Internal review concludes police officers followed protocols in fatal standoff


By Erich Wagner (File Photo)

The police officers involved in the fatal shooting of Taft Sellers during an armed confrontation in February did not break any internal policies or procedures, officials announced Thursday.

The officers were cleared of any criminal wrongdoing by Commonwealth’s Attorney Randy Sengel in June but remained on administrative leave until an internal investigation into the incident was complete. They are now free to return to active duty.

Alexandria Police Chief Earl Cook said at a press conference Thursday morning that the officers operated within the department’s guidelines for using lethal force when they shot and killed the armed 30-year-old former Marine at the 3400 block of Duke Street.

“When faced with a gun, they had to respond with the possibility of using lethal force themselves,” Cook said.

After an 11-minute standoff that saw officers unsuccessfully try to convince Sellers to surrender his weapon, the T.C. Williams graduate took aim. In response, the surrounding police officers fired 37 shots within about three seconds, hitting him five times.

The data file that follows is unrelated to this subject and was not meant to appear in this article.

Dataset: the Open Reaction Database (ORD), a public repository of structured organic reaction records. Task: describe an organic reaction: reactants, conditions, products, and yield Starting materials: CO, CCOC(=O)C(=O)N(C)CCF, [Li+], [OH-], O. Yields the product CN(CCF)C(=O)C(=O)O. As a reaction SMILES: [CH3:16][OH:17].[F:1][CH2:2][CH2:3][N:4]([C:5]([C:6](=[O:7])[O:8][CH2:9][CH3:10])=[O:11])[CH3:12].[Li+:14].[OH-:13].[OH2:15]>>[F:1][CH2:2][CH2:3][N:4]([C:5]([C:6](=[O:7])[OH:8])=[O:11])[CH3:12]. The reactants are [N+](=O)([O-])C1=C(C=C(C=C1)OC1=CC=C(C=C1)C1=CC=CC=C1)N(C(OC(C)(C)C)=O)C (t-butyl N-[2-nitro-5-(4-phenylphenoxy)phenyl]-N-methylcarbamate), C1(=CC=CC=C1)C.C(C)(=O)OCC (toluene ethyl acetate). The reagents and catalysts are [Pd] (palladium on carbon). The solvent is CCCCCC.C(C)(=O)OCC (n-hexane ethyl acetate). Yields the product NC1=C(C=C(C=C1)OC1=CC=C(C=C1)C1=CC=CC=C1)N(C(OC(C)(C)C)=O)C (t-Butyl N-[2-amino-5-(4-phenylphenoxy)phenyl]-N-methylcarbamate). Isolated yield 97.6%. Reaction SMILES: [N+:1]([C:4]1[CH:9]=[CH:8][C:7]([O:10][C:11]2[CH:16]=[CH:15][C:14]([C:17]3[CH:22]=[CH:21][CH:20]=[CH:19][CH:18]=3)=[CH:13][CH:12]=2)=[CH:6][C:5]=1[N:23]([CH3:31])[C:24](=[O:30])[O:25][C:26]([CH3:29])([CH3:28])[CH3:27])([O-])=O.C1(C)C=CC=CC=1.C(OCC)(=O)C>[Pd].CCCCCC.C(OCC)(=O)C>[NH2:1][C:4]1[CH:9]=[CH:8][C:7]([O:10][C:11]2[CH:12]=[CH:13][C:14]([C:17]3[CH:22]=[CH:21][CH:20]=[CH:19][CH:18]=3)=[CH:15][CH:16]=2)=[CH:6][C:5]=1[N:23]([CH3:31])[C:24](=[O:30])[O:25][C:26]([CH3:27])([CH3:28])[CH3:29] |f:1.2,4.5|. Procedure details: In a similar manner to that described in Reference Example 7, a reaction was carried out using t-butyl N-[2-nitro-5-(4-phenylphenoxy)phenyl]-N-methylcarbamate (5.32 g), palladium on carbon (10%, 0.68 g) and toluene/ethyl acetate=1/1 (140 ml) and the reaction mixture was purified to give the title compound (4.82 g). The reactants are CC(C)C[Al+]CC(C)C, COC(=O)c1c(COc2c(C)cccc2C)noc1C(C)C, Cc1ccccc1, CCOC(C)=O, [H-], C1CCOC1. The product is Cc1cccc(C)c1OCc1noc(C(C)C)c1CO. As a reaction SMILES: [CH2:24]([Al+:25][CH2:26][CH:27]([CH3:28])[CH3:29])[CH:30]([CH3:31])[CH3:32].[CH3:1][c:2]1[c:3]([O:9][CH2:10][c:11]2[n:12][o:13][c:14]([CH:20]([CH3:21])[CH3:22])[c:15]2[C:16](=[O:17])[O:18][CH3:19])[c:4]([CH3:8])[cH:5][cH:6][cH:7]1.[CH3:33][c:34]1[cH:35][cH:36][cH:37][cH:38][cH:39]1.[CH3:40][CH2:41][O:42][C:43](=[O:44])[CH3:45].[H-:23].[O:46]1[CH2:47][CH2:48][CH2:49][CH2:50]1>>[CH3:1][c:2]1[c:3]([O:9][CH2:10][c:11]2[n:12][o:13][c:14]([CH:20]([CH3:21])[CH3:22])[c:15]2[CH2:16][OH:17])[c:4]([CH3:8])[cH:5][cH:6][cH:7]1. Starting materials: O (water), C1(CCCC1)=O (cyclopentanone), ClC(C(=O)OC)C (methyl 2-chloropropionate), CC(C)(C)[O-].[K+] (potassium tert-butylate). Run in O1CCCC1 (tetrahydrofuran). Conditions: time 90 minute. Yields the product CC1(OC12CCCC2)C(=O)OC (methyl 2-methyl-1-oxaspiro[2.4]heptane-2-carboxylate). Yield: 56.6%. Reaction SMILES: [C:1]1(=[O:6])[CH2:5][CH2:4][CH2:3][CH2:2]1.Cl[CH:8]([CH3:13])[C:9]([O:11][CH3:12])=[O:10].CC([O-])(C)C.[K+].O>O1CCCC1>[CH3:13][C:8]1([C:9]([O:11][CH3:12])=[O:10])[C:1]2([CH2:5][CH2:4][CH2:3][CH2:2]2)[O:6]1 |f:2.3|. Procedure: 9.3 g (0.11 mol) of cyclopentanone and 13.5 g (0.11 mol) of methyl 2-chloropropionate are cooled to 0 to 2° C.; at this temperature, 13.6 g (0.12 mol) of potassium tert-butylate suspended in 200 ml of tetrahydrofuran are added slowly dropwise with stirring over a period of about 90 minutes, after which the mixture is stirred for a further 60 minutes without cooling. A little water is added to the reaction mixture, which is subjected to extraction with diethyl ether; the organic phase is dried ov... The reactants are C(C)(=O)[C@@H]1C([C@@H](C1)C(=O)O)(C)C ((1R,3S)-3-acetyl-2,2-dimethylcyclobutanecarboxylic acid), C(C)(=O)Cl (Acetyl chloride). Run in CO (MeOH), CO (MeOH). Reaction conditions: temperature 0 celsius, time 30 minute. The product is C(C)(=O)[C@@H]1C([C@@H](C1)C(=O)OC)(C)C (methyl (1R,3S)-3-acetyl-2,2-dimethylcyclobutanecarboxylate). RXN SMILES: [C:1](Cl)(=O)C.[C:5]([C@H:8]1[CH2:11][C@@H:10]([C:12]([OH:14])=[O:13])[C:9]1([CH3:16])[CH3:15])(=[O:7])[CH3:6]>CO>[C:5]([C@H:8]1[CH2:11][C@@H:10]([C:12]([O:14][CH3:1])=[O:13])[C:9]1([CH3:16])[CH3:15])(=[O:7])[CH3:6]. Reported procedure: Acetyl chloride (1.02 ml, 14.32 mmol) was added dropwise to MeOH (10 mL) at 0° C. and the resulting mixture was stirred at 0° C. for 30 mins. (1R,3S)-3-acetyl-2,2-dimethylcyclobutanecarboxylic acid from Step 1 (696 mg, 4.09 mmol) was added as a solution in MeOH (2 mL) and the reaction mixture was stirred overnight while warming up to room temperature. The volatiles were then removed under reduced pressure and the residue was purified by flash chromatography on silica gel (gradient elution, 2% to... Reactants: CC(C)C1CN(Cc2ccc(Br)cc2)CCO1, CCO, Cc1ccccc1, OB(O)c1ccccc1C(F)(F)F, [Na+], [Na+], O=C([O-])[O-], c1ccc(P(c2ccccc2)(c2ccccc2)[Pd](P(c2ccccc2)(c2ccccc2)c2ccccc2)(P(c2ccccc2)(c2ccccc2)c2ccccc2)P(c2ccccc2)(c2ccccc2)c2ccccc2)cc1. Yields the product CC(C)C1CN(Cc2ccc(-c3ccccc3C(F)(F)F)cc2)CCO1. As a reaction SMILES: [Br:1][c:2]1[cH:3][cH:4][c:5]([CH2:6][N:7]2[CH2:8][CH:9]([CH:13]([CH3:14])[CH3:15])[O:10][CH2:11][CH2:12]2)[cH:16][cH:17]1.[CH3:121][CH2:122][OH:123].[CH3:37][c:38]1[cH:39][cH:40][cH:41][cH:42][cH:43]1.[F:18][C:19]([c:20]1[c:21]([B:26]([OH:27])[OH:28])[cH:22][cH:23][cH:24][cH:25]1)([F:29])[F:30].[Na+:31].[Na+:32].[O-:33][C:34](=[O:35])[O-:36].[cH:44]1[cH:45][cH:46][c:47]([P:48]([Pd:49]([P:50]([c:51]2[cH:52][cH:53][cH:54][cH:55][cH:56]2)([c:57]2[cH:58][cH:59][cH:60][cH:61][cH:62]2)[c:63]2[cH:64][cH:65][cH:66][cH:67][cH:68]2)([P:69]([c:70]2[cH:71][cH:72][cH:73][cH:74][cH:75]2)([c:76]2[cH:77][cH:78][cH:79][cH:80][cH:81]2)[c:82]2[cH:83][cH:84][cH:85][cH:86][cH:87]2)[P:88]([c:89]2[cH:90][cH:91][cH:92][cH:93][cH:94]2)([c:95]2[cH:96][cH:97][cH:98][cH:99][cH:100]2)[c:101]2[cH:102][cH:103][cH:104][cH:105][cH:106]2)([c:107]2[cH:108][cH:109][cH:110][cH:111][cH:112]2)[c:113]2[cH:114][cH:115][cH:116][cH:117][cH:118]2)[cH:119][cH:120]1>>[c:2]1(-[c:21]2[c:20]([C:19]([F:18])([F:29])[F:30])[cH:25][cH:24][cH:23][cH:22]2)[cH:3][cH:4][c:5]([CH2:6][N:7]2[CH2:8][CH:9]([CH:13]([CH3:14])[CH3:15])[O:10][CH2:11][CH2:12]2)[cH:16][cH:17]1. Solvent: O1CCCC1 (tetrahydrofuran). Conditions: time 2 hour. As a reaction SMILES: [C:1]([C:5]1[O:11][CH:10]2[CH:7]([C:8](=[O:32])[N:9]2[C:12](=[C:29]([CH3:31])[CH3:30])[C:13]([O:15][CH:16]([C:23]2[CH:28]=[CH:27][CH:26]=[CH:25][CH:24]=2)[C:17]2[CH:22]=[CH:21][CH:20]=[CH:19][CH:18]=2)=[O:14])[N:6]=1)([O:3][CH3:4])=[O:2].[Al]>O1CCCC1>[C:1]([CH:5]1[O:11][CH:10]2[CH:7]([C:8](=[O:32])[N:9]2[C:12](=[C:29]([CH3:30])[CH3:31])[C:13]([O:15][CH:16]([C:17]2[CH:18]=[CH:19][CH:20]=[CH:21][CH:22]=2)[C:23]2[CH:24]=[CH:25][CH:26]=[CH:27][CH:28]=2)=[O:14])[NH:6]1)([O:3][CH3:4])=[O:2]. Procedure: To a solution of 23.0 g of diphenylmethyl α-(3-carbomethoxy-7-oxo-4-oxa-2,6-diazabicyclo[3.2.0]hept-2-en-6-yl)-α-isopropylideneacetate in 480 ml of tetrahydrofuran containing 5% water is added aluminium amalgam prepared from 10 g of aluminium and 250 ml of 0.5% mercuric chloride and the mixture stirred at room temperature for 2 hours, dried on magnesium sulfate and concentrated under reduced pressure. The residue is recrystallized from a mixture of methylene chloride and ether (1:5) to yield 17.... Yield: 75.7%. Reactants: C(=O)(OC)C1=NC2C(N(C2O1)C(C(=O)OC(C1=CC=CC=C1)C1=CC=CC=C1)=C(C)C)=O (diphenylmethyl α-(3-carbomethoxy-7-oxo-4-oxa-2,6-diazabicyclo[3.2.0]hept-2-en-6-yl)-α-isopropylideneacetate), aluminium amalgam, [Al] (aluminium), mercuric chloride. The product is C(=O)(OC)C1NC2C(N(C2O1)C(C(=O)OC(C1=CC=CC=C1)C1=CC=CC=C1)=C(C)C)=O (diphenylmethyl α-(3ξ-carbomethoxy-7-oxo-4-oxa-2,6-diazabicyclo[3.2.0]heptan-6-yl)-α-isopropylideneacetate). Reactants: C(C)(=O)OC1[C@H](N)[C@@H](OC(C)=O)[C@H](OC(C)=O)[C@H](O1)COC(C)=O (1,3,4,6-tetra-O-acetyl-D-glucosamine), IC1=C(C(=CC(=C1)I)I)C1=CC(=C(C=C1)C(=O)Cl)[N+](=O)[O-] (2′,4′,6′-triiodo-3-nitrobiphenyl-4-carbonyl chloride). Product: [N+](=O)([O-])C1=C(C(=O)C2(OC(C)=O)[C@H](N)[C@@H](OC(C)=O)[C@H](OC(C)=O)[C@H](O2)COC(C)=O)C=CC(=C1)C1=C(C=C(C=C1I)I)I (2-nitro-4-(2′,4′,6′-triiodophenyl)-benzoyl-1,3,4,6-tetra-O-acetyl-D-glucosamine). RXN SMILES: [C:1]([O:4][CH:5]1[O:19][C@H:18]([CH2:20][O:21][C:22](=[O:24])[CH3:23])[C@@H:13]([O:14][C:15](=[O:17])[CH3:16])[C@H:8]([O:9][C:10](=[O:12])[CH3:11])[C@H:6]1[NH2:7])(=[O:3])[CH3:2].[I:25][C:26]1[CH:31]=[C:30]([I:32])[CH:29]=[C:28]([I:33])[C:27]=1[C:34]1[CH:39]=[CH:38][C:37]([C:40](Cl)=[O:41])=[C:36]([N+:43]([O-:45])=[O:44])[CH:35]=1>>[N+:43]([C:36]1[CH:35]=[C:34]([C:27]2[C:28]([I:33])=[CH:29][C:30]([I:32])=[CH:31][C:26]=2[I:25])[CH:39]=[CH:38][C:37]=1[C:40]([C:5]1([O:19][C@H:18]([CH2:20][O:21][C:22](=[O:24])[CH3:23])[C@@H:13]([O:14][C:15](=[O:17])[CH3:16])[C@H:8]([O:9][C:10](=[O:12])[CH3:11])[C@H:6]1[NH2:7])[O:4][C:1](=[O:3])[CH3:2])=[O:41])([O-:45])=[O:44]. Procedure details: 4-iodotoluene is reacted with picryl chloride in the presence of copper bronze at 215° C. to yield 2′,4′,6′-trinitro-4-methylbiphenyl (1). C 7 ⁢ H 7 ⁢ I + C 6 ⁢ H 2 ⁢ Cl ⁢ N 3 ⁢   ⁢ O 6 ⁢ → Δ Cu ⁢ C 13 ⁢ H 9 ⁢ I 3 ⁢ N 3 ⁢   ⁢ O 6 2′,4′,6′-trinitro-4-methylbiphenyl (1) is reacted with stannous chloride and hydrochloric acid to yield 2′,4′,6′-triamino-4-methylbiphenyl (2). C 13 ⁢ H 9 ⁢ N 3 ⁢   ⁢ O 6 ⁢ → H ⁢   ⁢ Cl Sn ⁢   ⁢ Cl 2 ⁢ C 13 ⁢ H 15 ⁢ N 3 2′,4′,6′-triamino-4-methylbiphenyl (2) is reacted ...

While the officers involved abided by the department’s internal policies for the situation, their performance does have officials looking at ways to improve. The amount of missed shots during the confrontation was worrisome, the police chief said.

“It was concerning to review the number of rounds that did miss,” Cook said. “We’re looking into it from a training aspect. The only thing preliminarily we could do is make sure more long guns are used in these situations, but everyone was correctly using their weapons.”

The shots that hit Sellers all came from a rifle and a shotgun, both of which were used by the officers positioned closest to Sellers, Cook said.

“I think some of the officers [using their handguns] felt they could not leave their positions of cover to go get long guns,” he said.

Cook reiterated that the department has not implemented any sanctions against the officers involved.

The agency has forwarded its case files to the civil rights division of the FBI, in accordance with protocol for all police-involved shootings, and the department will present its findings before the city’s Human Rights Commission in the next couple of weeks, Cook said.